Troubleshooting CORS Issues with AWS S3

When developing web applications that interact with AWS S3, developers might occasionally encounter the dreaded CORS (Cross-Origin Resource Sharing) issues. These issues can appear in various scenarios, one notable case being while using presigned URLs. In this blog post, we’ll dive deep into what causes these CORS issues and how to resolve them.

What is CORS?

Cross-Origin Resource Sharing (CORS) is a security feature implemented by web browsers. It controls how web pages from one origin can request and interact with resources on another origin.

Imagine a scenario where a web application hosted on tries to fetch a resource from an S3 bucket with a different origin (like Without the right CORS headers from the S3 bucket, the browser will block this request, leading to a CORS error.

When Do CORS Issues Arise with S3?

CORS issues typically arise when:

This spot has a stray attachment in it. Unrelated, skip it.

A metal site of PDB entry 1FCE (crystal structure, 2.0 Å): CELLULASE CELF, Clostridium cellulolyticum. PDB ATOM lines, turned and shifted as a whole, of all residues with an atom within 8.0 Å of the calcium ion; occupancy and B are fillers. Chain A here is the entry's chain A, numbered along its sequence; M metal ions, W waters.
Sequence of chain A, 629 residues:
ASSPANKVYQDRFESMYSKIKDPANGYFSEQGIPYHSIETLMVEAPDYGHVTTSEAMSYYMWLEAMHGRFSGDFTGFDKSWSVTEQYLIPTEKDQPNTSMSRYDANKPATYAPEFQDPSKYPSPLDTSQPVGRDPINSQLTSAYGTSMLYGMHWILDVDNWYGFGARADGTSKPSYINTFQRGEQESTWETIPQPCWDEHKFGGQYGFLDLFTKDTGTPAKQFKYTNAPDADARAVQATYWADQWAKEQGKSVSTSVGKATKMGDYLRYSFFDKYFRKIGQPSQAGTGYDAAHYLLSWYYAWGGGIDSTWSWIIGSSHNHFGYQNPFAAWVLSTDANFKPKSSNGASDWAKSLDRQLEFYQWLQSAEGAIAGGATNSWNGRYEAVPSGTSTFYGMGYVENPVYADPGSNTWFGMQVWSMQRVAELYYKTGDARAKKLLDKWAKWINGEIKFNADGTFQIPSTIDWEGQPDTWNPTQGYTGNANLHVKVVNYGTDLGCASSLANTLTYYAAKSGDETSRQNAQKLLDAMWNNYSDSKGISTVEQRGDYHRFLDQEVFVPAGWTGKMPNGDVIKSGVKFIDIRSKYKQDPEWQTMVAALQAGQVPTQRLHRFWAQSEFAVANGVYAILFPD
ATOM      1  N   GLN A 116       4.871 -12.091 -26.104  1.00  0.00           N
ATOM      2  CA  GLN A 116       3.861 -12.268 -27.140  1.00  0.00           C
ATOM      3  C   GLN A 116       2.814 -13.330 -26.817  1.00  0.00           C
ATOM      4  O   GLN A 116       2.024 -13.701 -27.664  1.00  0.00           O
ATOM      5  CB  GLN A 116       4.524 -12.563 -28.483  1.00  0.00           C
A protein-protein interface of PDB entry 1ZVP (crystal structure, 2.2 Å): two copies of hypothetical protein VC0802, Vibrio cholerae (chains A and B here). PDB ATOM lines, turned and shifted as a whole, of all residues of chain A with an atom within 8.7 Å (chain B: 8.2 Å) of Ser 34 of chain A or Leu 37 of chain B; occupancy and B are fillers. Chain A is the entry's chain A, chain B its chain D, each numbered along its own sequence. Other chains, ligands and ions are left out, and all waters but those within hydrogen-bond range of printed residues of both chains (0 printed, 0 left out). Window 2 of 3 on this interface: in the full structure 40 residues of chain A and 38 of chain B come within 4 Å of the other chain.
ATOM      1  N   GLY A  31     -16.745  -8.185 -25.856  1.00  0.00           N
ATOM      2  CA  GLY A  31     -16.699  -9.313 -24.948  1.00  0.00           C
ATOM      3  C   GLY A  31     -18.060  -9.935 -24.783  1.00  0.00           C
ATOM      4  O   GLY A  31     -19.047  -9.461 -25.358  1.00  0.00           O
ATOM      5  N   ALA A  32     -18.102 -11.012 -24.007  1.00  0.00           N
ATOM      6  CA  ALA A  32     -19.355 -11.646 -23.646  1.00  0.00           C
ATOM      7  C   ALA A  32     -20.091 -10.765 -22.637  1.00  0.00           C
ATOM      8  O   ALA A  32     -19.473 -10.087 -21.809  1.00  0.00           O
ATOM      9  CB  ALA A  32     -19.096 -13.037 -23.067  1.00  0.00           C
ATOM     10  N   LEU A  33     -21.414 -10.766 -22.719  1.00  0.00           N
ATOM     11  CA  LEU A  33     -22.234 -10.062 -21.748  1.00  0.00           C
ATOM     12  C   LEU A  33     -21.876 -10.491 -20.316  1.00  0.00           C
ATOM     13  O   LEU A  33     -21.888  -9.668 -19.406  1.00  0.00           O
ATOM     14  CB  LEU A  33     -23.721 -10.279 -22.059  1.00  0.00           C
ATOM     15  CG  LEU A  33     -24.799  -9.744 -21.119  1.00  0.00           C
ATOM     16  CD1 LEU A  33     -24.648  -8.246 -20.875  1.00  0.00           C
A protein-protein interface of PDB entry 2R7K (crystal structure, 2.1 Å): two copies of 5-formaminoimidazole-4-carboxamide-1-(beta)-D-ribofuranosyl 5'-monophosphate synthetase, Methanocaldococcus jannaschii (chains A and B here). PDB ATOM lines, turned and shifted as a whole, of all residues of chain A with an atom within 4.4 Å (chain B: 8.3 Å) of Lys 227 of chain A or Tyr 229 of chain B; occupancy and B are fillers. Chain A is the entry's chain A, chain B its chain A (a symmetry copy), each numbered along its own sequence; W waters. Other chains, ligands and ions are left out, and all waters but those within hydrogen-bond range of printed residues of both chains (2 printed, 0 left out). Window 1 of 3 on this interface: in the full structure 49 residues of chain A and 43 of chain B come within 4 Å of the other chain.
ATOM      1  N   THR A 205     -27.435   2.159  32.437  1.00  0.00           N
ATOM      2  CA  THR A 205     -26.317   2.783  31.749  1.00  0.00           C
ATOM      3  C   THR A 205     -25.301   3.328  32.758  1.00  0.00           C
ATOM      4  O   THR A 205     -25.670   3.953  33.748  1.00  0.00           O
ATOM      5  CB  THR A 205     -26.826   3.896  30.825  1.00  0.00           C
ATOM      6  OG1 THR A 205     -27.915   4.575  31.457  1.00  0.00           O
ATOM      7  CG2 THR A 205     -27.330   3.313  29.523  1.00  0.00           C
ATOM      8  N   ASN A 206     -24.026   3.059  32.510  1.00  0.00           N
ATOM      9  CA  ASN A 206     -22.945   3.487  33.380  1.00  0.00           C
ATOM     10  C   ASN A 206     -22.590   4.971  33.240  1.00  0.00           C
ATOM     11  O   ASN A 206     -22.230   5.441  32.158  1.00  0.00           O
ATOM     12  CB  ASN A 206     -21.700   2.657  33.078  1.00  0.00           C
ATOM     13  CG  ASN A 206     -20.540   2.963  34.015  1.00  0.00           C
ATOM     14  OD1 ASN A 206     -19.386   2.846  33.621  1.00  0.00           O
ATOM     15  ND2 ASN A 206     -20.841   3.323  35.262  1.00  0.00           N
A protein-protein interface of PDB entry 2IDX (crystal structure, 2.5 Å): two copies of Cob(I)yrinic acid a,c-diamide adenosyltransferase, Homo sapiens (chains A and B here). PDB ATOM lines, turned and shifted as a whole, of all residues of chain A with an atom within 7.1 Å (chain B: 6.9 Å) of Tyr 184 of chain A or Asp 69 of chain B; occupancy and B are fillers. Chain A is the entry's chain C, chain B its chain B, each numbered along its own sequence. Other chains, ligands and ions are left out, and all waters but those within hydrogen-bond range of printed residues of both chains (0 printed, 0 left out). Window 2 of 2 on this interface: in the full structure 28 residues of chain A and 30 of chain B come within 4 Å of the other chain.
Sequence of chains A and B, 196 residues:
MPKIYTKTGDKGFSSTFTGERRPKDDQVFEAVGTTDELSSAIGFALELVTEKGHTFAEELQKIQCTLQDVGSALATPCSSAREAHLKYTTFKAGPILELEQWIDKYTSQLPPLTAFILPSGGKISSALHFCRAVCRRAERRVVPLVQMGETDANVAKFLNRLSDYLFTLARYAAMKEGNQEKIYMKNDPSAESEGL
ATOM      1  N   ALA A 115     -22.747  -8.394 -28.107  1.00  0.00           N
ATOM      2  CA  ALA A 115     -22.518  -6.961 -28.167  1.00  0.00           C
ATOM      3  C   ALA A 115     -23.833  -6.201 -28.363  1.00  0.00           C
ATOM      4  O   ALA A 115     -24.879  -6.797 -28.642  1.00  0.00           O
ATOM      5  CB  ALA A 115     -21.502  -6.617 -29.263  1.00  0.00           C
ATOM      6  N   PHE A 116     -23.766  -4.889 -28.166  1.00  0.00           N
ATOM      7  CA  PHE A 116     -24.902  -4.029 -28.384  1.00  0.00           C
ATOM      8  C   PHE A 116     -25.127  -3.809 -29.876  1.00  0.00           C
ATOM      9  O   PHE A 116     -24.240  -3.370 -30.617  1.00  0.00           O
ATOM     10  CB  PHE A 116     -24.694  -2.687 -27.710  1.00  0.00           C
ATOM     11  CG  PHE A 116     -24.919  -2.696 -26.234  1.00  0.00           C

1. An S3 bucket’s CORS policy doesn’t permit requests from the domain in question.
  2. The client-side request doesn’t match what the S3 bucket’s CORS policy allows in terms of methods or headers.
  3. There’s a region or header mismatch during the request.

One notable use case where CORS errors might surprise you is when using presigned URLs. These are temporary URLs generated to grant temporary access to a private object in S3. Even if the URL is valid and the object is accessible, if the CORS configuration isn’t set up correctly, accessing the object via the browser can lead to a CORS error.

How to Resolve CORS Issues with S3

  1. Configure the S3 Bucket’s CORS Policy:

    Navigate to AWS Management Console -> S3 -> Select your bucket -> Permissions -> CORS configuration.

    Here’s a basic CORS policy example:

    "AllowedHeaders": ["*"],
    "AllowedMethods": ["GET", "PUT", "POST", "DELETE"],
    "AllowedOrigins": ["*"],
    "MaxAgeSeconds": 3000

    For security, avoid using “*” for AllowedOrigins in production. Specify the exact domains that should have access.

Author: robot learner
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